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Hungary, Sweden Agree on Defense Deal  02/23 06:52


   BUDAPEST, Hungary (AP) -- The prime ministers of Hungary and Sweden 
concluded a defense industry agreement on Friday that will expand Budapest's 
fleet of Swedish-built fighter jets, paving the way for Hungary's likely 
ratification of Sweden's long-delayed NATO bid.

   The meeting in Budapest between Hungarian Prime Minister Viktor Orbn and 
his Swedish counterpart, Ulf Kristersson, came after months of heightened 
tensions between the two countries over Hungary's refusal to give its backing 
for Sweden to join NATO.

   Kristersson made the trip to Hungary after repeated invitations to do so by 
the Hungarian government, something Orbn had hinted would be a precondition 
for his government endorsing Sweden's NATO bid.

   Friday's defense agreement appeared to be a decisive point of reconciliation 
between the two governments, and Orbn has indicated that his party is ready to 
approve Sweden's bid on Monday.

   In a news conference following their bilateral meeting, Kristersson said 
Sweden would sell four Swedish-made JAS 39 Gripen jets to Hungary, expanding 
its current fleet of 14 jets. Sweden will also extend support systems and 
service provision for the jets.

   "I strongly welcome this deepened cooperation on advanced fighting 
capabilities," Kristersson said, adding that the Gripen jets are "a pride of 

   Orbn said the additional fighters "will significantly increase our military 
capabilities and further strengthen our role abroad," and will grow Hungary's 
ability to participate in joint NATO operations.

   The agreement paved the way for Hungary's likely ratification of Sweden's 
NATO bid on Monday, when a vote on the matter is scheduled in parliament. 
Unanimous support among all NATO members is required to admit new countries, 
and Hungary is the last of the alliance's 31 members that has still not given 
its backing.

   During Hungary's more than 18 months of delays in scheduling a vote, Orbn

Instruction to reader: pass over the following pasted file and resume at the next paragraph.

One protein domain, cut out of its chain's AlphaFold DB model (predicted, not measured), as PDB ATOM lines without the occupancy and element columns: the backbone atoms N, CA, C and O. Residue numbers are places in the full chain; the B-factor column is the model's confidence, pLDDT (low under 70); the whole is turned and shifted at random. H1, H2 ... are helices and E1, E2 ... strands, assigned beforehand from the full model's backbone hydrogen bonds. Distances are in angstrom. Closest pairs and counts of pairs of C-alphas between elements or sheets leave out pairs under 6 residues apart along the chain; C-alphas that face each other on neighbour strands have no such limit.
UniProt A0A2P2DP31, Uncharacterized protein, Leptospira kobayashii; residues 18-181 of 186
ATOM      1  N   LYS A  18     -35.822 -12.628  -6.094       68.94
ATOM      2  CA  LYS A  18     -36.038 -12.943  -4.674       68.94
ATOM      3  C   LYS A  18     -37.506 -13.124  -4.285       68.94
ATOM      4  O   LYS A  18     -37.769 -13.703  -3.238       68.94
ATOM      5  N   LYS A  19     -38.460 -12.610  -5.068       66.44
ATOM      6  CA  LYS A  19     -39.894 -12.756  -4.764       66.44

had said his government was in favor of bringing Sweden into NATO, but that 
lawmakers in his governing Fidesz party were unconvinced -- offended by 
"blatant lies" from some Swedish politicians that he said had cast doubt on 
Hungary's democratic credentials.

   Hungary's allies in NATO and the European Union had put increasing pressure 
on Budapest to drop its opposition to Sweden's membership. Last weekend, a 
bipartisan group of U.S. senators visited Hungary and announced they would 
submit a joint resolution to Congress condemning alleged democratic 
backsliding, and urging Orbn's government to immediately lift its block on 
Sweden's trans-Atlantic integration.

   Orbn's critics in the EU have alleged that he has stalled on Sweden's NATO 
bid to extract concessions from the bloc, which has frozen billions in funding 
to Hungary over alleged breaches of rule-of-law and democracy standards. The EU 
has demanded that Budapest take steps to safeguard judicial independence and 
human rights and tackle corruption.

   Hungary's government has railed against Swedish officials that supported 
freezing the funds, and blamed them for a breakdown in trust between the two 

   On Friday, Orbn said that while Hungary and Sweden don't agree on all 
issues, building trust was essential to his country supporting Sweden's joining 
of the alliance.

   "To be a member of NATO together with another country means we are ready to 
die for each other," he said. "A deal on defense and military capacities helps 
to reconstruct the trust between the two countries."

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